Mr Rooney says: “It’s like the elephant in the room; all the major parties know it has to be cancelled, but none of them will say it.”

Cade Sibley – Green Party

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Cade Sibley is the Green candidate and lives in Toddington

Mr Sibley, on his social media, described himself as the “Green Party candidate for Mid Beds in the campaign for real change”.

He lives in Toddington and works in Adult Social Care looking after disabled people.

He told the BBC he was standing because of the climate change issue and he had “felt hopeless watching the news waiting for someone to change things”.

He added that he was the type of person who “if I don’t do things myself, worries they won’t be done at all” and added that “even I fail, I know I’d have at least tried”.

He decided to stand because he found after meeting people that there was “a lot of support for the Green movement, and a lot of belief we can change things in society”.

Alistair Strathern – Labour

Image source, East of England Labour Party
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Labour’s candidate Alistair Strathern is a councillor in London

Mr Strathern is a former teacher who now works for the Bank of England, as well as being a cabinet member on Waltham Forest Council in east London.

The Labour Party candidate said: “Bedfordshire’s towns and villages are where I grew up, where I first found work, and where my parents and many of my friends have built their lives.

“People here have been completely overlooked by a Tory government too busy fighting amongst themselves to address the issues that really matter.

“The people of Mid Bedfordshire deserve better. They deserve a full-time, hard-working MP who puts their needs first.”

Alberto Thomas – Heritage Party

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Alberto Thomas is standing for the Heritage Party

The Heritage Party was formed in May 2020 as a “socially conservative political party” and on the party website say they want to “defend our heritage and restore our nation.”

Its aim is to form local branches in all UK Parliamentary constituencies and enter candidates in the next general election.

Mr Thomas stood in the Bedford Mayoral Contest earlier in the year finishing in fifth place.

He told the BBC that the Heritage Party will block all Net Zero policies, including low traffic neighbourhoods, home energy compliance and 15 minute cities.

He claims “the Intergovernmental Panel on climate change as part of the UN hasn’t declared a Climate Emergency but our Government has.”

Mr Thomas added “What’s following this emergency is electric bills, gas bills, electric cars, no cows, no butter, no milk and no cheese.” saying “if you’re going to call a climate emergency. Then you need to back it up with some evidence.”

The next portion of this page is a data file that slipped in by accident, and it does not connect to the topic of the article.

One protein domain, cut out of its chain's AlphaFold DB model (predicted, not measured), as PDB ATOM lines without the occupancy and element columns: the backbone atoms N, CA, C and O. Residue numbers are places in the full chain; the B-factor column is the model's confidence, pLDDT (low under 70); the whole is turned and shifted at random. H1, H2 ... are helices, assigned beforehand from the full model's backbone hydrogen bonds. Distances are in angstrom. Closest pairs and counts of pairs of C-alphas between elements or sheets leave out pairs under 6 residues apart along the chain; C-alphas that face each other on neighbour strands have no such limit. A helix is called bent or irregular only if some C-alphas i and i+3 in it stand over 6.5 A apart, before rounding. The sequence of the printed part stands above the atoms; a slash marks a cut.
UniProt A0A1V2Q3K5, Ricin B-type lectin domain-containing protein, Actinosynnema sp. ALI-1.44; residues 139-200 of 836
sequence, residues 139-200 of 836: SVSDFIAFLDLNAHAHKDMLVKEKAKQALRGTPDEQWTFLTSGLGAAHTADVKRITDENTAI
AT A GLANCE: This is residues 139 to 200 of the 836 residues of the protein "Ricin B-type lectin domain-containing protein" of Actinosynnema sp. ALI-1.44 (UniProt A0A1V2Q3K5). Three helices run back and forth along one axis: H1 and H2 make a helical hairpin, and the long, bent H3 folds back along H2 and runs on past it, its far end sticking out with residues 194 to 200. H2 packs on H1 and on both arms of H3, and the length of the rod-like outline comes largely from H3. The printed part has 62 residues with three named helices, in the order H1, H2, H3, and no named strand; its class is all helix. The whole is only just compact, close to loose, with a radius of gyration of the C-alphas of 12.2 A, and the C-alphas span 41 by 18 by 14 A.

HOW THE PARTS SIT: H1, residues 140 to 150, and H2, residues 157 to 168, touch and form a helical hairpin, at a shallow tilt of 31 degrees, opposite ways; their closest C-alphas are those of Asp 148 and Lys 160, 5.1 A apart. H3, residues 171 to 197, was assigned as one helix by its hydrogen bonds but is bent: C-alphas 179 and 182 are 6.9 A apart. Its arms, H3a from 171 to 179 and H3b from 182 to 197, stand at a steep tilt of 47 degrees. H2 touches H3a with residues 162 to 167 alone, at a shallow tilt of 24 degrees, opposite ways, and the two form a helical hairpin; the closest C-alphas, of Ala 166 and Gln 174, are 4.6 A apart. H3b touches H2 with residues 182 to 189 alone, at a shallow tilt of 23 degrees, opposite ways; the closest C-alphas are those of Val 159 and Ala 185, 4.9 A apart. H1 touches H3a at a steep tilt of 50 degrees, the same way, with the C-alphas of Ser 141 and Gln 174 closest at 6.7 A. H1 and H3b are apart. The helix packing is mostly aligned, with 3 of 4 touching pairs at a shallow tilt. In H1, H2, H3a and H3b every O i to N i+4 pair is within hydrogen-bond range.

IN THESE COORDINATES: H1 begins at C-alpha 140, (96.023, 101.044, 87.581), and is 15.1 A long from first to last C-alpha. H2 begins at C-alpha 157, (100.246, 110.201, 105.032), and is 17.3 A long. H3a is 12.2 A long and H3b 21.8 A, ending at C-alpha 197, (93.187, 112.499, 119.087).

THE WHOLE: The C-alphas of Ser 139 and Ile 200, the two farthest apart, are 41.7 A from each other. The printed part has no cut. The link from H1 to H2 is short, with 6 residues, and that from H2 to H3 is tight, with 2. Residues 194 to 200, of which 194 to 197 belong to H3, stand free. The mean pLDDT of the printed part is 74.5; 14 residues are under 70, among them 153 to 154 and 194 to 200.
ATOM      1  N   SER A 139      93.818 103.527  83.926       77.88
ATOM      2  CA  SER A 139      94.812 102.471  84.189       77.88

Alan Victor – True and Fair Party

Image source, True & Fair Party
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Alan Victor said the mainstream parties were “hijacking our democracy”

Alan Victor, 63, has lived in Bedfordshire for 32 years.

A retired car company executive, he decided to change course because he was “fed up with the current state of UK politics and mainstream political parties hijacking our democracy”.

Mr Victor stood in the Central Bedfordshire Council elections in 2023 as an independent, coming 59 votes short of being elected.

The True and Fair Party is led by Gina Miller, who mounted a legal challenge to the government’s Brexit process under Theresa May.

The party promises “radical reforms to fix our politics” and to “fight for a fairer country.”

Mr Victor says: “This is our first campaign; we were gearing up for the general election, but as the by-election is on our doorstep we need to gear ourselves up, from a small base, but we’ll go for it and see how it pans out.

“If we can get to people who normally don’t vote, then we could get a significant result.”

Antonio Vitiello – English Democrats

Image source, Antonio Vitiello
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Antonio Vitiello is standing for the English Democrats

The English Democrats Party was launched in 2002 and on its website says its the only campaigning English nationalist party.

Leader Robin Tilbrook says “Far less money is being spent in the Mid Bedfordshire area, than if we were being treated equally to Scotland.”

Mr Tilbrook added that “the people of England need to be looked after properly, in a way that they’re not currently by the British political establishment.”

Candidate Antonio Vitiello has previously stood in Buckingham in the 2019 General Election and in the 2021 Bedfordshire Police and Crime Commissioner contest.

He has lived in the county for a decade and works in IT, having previously worked at Central Bedfordshire College and as a volunteer for the Citizen’s Advice Bureau.

Mr Vitiello said he “rejects not only net zero on climate change” but also “all the profane novelties which have plagued modern society”.

The list of nominated candidates, election agents and polling stations appears on the Central Bedfordshire Council website,